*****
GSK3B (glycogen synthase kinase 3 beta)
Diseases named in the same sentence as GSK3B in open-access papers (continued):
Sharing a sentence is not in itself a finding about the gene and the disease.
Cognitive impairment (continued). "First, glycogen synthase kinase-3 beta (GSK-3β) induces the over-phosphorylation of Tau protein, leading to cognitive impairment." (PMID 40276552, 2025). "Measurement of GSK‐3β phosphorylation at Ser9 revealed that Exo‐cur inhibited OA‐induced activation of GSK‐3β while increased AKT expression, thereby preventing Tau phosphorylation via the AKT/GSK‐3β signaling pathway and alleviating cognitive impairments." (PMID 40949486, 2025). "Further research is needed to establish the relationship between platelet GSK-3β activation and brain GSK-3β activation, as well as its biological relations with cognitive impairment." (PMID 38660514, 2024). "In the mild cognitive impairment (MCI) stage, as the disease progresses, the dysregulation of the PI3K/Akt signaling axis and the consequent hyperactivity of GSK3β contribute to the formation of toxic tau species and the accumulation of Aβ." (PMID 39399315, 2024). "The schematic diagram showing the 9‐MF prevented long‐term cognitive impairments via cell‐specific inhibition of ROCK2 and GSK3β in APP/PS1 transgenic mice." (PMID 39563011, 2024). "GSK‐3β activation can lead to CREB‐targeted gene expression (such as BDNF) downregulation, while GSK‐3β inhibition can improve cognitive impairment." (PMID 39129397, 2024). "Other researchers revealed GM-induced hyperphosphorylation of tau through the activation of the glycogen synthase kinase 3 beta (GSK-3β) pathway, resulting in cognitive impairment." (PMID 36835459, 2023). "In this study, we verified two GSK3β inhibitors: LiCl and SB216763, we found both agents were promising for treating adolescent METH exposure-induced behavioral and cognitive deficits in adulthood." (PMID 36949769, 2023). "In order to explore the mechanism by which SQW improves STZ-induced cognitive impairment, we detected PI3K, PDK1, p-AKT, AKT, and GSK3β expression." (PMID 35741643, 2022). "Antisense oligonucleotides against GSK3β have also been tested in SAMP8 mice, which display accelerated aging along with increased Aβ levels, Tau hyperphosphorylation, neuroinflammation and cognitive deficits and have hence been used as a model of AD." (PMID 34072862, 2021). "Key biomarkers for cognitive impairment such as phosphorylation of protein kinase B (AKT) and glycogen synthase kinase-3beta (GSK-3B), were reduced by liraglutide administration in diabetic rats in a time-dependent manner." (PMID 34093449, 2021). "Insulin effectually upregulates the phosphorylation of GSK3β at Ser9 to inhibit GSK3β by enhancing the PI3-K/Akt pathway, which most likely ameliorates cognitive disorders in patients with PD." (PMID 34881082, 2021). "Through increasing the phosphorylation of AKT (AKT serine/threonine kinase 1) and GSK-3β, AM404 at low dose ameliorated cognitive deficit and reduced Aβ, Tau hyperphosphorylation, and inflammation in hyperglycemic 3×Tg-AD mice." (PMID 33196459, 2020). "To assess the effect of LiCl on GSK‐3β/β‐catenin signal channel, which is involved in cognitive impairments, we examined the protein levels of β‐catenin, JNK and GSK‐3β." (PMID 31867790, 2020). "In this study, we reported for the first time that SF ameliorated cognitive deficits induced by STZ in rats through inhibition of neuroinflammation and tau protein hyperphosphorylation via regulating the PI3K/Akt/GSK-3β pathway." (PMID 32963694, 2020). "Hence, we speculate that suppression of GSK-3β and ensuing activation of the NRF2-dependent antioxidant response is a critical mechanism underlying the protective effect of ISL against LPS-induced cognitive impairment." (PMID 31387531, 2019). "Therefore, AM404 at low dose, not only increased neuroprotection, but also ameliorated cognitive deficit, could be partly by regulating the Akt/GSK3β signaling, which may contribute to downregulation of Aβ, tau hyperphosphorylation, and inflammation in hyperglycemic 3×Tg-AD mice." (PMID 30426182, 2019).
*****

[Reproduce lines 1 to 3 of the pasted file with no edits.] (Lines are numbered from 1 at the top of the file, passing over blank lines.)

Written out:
GSK3B (glycogen synthase kinase 3 beta)
Diseases named in the same sentence as GSK3B in open-access papers (continued):
Sharing a sentence is not in itself a finding about the gene and the disease.